I was channel surfing the other day and happened upon a documentary entitled “Chasing Wild Horses”. It’s about Roberto Dutesco, a New York fashion photographer who visits the remote Sable Island, a windswept crescent of land off of the coast of Nova Scotia. He goes there to photograph some of the 300 wild horses that roam freely on this bleak, grassy islet:
I’m not really a man for photos of horses, but Dutesco’s work is pretty striking.
I was more interested to learn about why there are a bunch of feral horses on this tiny island with a permanent human population of five. Here’s what Wikipedia has to say:
The first horses on Sable Island, off the coast of Nova Scotia, Canada were brought to the island during the late 1700s. Many people believe that they arrived on the island from off of the many shipwrecks, however, this romantic notion is false – they were in fact intentionally left on Sable to graze and multiply, and were most likely seized from Acadians during their expulsion from Nova Scotia at the hands of the British. Although often referred to as ponies due to their small size, they have a horse phenotype.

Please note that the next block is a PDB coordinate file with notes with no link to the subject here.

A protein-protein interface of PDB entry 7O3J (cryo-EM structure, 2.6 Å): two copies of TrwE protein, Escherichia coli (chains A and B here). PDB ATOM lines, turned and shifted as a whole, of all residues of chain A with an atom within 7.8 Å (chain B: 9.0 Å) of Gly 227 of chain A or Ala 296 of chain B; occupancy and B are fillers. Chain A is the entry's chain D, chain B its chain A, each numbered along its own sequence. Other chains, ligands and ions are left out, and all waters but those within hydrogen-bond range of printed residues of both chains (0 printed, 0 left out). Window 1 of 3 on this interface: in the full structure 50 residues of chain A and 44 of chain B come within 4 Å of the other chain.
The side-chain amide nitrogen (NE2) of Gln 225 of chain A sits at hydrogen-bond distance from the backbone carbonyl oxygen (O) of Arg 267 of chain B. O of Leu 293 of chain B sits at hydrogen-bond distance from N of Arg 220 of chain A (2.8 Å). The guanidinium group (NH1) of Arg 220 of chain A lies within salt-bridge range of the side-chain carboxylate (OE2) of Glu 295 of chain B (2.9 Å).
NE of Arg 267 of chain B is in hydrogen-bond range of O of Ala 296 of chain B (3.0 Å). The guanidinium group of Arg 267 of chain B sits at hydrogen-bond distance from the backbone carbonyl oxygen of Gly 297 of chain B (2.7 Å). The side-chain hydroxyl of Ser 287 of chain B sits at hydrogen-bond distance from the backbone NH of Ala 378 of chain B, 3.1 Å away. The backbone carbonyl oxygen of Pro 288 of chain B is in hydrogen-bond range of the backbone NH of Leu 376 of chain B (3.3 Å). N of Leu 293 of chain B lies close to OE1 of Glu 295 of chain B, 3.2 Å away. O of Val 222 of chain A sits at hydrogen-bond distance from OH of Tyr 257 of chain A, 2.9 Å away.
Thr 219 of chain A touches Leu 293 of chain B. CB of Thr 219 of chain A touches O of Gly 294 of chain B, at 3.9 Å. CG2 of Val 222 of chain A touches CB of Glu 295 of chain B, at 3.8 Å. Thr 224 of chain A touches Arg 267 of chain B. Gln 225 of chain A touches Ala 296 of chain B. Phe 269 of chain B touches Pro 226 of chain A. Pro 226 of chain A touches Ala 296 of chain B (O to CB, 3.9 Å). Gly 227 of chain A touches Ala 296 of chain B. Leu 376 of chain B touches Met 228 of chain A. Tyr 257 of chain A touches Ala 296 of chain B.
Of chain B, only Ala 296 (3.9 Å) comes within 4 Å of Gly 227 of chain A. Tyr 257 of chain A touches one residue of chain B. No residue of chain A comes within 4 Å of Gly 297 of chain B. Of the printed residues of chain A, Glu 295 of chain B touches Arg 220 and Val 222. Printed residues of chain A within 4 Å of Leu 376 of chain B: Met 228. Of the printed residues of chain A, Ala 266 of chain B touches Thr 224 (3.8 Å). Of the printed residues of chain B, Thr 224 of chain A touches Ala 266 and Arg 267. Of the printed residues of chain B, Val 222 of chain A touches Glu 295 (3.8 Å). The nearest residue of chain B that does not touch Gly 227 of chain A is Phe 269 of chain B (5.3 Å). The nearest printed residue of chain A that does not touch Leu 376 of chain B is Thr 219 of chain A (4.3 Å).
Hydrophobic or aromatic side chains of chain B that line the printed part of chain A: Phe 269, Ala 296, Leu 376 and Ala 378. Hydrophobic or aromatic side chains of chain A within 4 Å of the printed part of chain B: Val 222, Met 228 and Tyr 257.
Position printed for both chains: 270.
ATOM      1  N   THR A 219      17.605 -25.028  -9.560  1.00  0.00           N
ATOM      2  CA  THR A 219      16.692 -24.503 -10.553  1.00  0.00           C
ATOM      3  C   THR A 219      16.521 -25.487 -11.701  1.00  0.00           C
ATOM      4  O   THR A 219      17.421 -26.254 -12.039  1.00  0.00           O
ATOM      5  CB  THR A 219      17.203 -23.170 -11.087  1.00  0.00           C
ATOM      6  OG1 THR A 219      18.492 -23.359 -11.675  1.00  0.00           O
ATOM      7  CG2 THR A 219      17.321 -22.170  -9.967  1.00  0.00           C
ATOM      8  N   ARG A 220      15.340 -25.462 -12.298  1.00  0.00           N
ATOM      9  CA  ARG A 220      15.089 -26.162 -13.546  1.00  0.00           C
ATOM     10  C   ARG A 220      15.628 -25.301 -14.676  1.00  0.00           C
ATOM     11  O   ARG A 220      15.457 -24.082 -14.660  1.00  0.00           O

The whole island is a wildlife preserve, so the animals are left in their natural state. You apparently need special permission from the Canadian Coast Guard to visit.
Photo is not by Dutesco, but rather by Ron Dunnington.